Hello you cheap bastards that make these HR decisions.  If the phone support can't understand the customer's own language, it means they can't communicate.  If they can't communicate, then a phone person can't do their job very effectively, or provide the support the paying customer was calling for.  Language no comprehende == tech support rep, customer service rep, or whatever other phone person can't COMMUNICATE EFFECTIVELY with your customer.  I don't care how much you save on cheap labor; language barriers don't make for very productive phone conversations....

Mar 14, 2012 8:35PM

One of my biggest complaints are the "people search" engines. They show me living places I have never lived, using "aliases" I have never used, and being related to people I have NEVER heard of. Then this information ends up on my credit reports, which I then have to take the time every year to dispute just to have the same garbage show up again next year. One of them right now shows me as 67 years old (I'm 49) and shows one of my "aliases" as my ex-husband's name! (he's the one that's 67.) They show no responsiblity in verifying the information they are putting out there, and then if you dispute it they either want you to pay to take it off their site (yearly, not a one time charge) and they want you to provide them with your driver's license number to prove you are who you say you are. Yeah, right.


The real kicker has been getting phone calls from debt collectors looking for people that I have never heard of because they show up as "known relatives" on these stupid people search engines. How in the world can it be legal for them to call me (or you) for someone else's debt?

Feb 29, 2012 2:06AM

If you have had an issue with a company opening a credit card in your name without your knowledge there is one simple thing that you can do to prevent this from happening. Call the credit reporting agencies and ask that they put a credit freeze on you credit reports and then if someone other than you is applying for the card the bank must call you and specifically verify that you are wanting to open a line of credit with that company. If the bank cannot get you on the phone that bank will deny the open line of credit.

If you have been the victim of Identity theft this is a good way to prevent further losses.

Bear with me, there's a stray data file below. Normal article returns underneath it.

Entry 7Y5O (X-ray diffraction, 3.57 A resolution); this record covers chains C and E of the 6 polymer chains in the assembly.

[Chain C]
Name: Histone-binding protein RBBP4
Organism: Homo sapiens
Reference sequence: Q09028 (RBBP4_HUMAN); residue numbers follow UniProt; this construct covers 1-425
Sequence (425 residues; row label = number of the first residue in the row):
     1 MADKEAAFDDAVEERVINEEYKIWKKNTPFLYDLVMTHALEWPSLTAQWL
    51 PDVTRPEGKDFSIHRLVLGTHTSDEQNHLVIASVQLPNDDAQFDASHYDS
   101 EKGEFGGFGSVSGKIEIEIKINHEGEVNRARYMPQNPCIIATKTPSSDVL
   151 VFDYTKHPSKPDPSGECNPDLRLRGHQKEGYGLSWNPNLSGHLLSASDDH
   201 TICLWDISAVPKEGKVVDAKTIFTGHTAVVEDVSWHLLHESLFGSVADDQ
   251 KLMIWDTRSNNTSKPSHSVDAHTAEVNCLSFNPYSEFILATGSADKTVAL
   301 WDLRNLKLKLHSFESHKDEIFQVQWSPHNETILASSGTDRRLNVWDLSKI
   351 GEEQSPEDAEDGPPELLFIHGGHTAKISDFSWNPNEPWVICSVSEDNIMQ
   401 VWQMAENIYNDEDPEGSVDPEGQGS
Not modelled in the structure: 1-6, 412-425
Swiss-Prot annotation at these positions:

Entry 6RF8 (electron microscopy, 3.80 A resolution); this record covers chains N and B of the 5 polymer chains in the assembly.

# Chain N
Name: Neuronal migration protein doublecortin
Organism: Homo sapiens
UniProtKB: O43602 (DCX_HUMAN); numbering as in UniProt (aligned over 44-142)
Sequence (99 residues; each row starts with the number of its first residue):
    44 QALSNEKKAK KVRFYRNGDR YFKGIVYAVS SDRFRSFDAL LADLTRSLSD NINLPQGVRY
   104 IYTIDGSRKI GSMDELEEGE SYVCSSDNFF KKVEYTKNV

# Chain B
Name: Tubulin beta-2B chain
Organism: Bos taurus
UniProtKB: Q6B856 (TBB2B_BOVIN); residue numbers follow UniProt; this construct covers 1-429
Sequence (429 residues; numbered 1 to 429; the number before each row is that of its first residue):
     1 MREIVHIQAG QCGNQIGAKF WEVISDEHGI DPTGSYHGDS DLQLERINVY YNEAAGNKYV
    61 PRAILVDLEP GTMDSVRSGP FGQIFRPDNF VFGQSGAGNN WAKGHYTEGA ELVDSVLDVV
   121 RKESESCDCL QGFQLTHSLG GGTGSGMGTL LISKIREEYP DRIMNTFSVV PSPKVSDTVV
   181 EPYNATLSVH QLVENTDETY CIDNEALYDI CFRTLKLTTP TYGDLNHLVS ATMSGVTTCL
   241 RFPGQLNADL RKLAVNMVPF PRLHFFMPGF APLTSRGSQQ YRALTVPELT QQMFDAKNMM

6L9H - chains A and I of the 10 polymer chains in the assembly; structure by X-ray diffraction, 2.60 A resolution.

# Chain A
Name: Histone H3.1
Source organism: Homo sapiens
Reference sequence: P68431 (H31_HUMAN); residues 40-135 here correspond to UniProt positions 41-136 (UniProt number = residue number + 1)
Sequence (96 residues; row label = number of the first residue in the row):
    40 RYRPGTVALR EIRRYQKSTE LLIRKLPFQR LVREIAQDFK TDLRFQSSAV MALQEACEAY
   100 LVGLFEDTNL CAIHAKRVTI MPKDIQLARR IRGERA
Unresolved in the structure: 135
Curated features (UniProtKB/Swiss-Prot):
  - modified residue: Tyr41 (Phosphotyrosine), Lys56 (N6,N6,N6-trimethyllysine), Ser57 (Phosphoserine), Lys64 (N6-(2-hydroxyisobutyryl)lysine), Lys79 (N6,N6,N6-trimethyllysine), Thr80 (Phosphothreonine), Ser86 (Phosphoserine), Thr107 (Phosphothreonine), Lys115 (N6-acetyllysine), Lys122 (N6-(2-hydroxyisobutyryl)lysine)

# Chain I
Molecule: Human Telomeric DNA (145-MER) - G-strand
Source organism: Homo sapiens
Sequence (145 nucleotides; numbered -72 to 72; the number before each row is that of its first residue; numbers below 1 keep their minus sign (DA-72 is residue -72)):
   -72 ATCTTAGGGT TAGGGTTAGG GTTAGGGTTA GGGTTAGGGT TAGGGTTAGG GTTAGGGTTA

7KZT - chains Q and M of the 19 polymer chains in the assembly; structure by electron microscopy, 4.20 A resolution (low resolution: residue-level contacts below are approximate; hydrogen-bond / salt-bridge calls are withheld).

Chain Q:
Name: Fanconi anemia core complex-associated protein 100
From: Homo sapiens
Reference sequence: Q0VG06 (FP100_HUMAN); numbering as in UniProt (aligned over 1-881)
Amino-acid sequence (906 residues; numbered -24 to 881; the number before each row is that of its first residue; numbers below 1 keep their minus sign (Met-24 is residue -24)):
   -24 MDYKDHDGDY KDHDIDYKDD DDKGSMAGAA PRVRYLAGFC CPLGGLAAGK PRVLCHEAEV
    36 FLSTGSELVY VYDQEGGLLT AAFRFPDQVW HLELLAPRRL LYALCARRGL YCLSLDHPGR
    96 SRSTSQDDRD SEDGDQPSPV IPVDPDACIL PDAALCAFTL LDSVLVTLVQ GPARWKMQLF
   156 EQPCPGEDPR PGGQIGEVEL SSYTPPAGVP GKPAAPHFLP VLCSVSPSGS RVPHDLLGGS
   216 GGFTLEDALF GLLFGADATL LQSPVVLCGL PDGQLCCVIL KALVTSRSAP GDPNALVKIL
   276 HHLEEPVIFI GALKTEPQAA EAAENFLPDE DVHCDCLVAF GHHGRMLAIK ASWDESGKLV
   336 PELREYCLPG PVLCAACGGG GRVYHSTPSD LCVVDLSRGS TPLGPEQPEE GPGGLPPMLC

I hope this helps for those that are reading. There are several things that have to happen before a bank can open an account in your name.

To be honest with everyone it is not just the banks fault for this but also the merchants that have signs up that say apply here and you fill out a paper application that has all of that personal info that someone can use to steal your identity. The blame cant be ust placed upon the bank we also have to blame the merchants for people having id theft issues as well as the world wide web.

I am by no means standing up for the banks in any regard but if we are going to place blame it needs to be placed across the board.

Thanks for reading and have a great day

Feb 29, 2012 1:08AM
Any bank or financial institution that gives credit without your signature can be held liable its there responsibility to make sure it is you signing up for credit cards or any type of credit  its the law sue them for trillions and see how they like it. Any one say class action suit. Time to bring the big banks down.
Mar 14, 2012 5:14PM
Identity theft is rampant.  However, Obama is not the answer.  The government is not the answer.  If businesses would stop forcing people to use credit/debit cards, go back to checks and cash, businesses were not conscientious about scan strips on their terminals, stop forcing people to be a number(!), and stop putting everything on the damn internet and their phones, it would not be such a problem.  People need to be smarter about shredding their information and protecting their own information.  DO NOT DEPEND ON THE GOVERNMENT TO PROTECT YOU, THAT IS HOW YOU GET SCREWED.
Mar 14, 2012 7:59PM
Caller I/D is the greatest feature ever put on a phone.  I never answer anything I don't recognize and they almost never leave a message, and, if they do, they NEVER get the courtesy of a call back. These scumbags need to realize your phone is for YOUR convenience, and not THEIRS.
Mar 14, 2012 7:43PM

My parents live in a house that belonged to her father. She was in a car accident and suffered brain damage that has destroyed her powers of speech. Because some of her original assets were still under her name alone, my father got a "power of attorney" to deal with everything.